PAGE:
Is the Southern Transitional Council the strongest player in the Yemeni crisis?


Mon, 25-01-2021 11:37 AM, Aden Time

South24| Analysis

Recent years and months have been crowded with important events and changes around the world, which, according to their nature, prompted a number of countries, administrations, systems, and political forces to change in their dealing with challenges internally and externally, including political performance.

For example, the new US administration pledged to change a wide range of US policy internally and externally, against the backdrop of recent events that stormed the US interior, after the emergence of dangerous right-wing extremist movements. 

While France responds to a process of change in its political performance, due to the events of the cartoons of the Islam's Prophet inside France. The UK had preceded the two countries, making a qualitative leap in its policy, with its final exit from the European Union.

In the Middle East, Saudi Arabia is pledging to bring about the biggest change in its political performance through Vision 2030. Egypt is taking steadfast steps to strengthen its role in the region, while not neglecting by reducing the role of political Islam groups. The peace agreements between Israel, the United Arab Emirates,Bahrain, Sudan, and Morocco represented a radical change in the strict Arab political concepts and positions towards Israel, which remained a red line for decades and thus reshaped the region's alliances.

Resistant to change

In Yemen, some international players may have thought - after what happened of coup by the "Ansar Allah" group (the Houthis) against the legitimate government of Yemen and the overthrow of the capital, Sana'a, in light of the absence of a political undertaker who could bring about real change, and in light of the penetration of the reactionary culture in the state,- that the Houthi may be the exclusive undertaker to bring about political and ideological change for the better.

However, the Houthi group, backed by Iran, has proven its enormous and dangerous ability to do the exact opposite, by reproducing the political mentality involved in exporting terrorism and threatening international peace and security.

After the previous US administration expressed its concerns about the Houthi group, the Houthis on December 31, 2020, through their missile targeting of Aden International Airport during the arrival of the new parity government, proved the validity of American concerns, which ultimately  led Washington to classify the Houthis as a global terrorist organization.

Sanaa has remained as it was resistant to change, with its radical Islamic tendency, and even unable to take ownership of its political decision, when the Iranian ambassador to Sanaa appeared in the position of controlling the decision of the Houthi group and its extreme military and ideological agendas.

The nature of the northern performance of the Houthis and the organization of Muslim Brotherhood have stood in the way of political attempts in South Yemen.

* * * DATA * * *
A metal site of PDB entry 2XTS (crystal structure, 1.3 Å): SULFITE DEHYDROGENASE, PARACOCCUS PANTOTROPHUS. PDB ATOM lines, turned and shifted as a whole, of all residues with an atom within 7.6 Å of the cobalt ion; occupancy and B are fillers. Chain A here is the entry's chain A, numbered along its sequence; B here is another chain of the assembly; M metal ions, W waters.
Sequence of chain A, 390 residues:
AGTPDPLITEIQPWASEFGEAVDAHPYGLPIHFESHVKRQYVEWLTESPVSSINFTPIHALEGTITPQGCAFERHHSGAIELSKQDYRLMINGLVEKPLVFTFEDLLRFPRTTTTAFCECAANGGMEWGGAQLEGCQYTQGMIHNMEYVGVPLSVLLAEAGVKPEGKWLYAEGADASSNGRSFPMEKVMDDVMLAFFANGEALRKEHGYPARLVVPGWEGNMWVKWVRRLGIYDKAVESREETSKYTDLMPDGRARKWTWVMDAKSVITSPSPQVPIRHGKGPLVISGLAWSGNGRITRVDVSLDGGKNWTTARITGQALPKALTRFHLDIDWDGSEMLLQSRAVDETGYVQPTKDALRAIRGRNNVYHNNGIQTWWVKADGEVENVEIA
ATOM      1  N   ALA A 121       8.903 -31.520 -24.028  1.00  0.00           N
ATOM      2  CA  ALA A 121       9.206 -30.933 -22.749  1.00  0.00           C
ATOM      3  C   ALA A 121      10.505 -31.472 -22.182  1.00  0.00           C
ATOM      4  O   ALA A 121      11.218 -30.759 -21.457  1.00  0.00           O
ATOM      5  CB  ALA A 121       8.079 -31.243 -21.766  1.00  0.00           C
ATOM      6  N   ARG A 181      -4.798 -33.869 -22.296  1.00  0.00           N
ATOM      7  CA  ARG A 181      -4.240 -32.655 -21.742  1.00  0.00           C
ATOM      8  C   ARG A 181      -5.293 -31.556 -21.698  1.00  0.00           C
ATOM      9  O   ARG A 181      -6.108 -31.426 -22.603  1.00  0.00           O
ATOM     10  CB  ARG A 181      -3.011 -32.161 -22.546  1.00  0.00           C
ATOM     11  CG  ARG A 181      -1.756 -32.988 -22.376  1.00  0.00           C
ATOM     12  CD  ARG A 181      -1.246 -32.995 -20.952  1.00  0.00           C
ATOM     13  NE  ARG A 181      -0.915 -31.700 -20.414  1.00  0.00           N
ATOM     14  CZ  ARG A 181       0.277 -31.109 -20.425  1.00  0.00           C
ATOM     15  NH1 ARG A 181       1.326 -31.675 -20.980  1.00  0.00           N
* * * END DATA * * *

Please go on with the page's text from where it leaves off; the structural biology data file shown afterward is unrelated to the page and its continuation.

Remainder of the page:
Bilateral of conflict

This reinforces the description of the conflict in Yemen as a bilateral conflict between North Yemen and South Yemen, and confirms the need for a two-state solution as a healthy and sound entry point for the desired political change to take place in the region.

In the south, the Southern Transitional Council (STC) is striving to present itself as a strong political undertaker capable of bringing about a change in its political performance, in line with the aspirations of the world and the region, in fighting and rejecting extremism and terrorism and establishing and preserving international peace and security over its important places of control in southern Arabia on the international shipping line.

The strongest player?

At this time, the Southern Transitional Council and the Yemeni government alike are seeking to take all military and security measures to protect Aden and the cities of South Yemen, enhance regional and international security, and strengthen efforts to combat terrorism, which witnessed a retreat in Shabwa Governorate, east of Aden, after the Islamic forces took control of it.

The importance of these steps lies in the fact that they come after the failure of an attempt by the Houthis to target the new government with ballistic missiles, while it arrived at Aden International Airport at the end of last December.

This also coincides with the new US administration’s preoccupation with repairing its modern internal wounds caused by the Trump administration, which will be reflected in one way or another on its external performance and its handling of all outstanding issues in the region during the near period.

In this exceptional circumstance, the security and military repercussions of the Yemeni crisis, along with the seriousness of the Houthi military agenda and capabilities, should occupy a top priority for regional and international allies and political forces in the south.

The STC president, Aidaroos Al-Zubaidi, was aware of these complexities, when last week he called on the United States to directly intervene, and called for military measures to be taken to protect Aden from the escalating Houthi threat.

The factors of military strength and the political pragmatism of the Southern Transitional Council, along with the broad popular support in South Yemen, have made the STC the strongest party in the arena of the Yemeni crisis, and the most reliable even for moderate political forces in North Yemen, as well as for Arab and international parties that see the need to achieve tangible change leading to A comprehensive peace and a final solution to the crisis in Yemen.

Bader Mohammed
Fellow at the South24 Center for News and Studies, a researcher specializing in Yemeni political affairs.

Southern Transitional CouncilSouth YemenYemenHouthis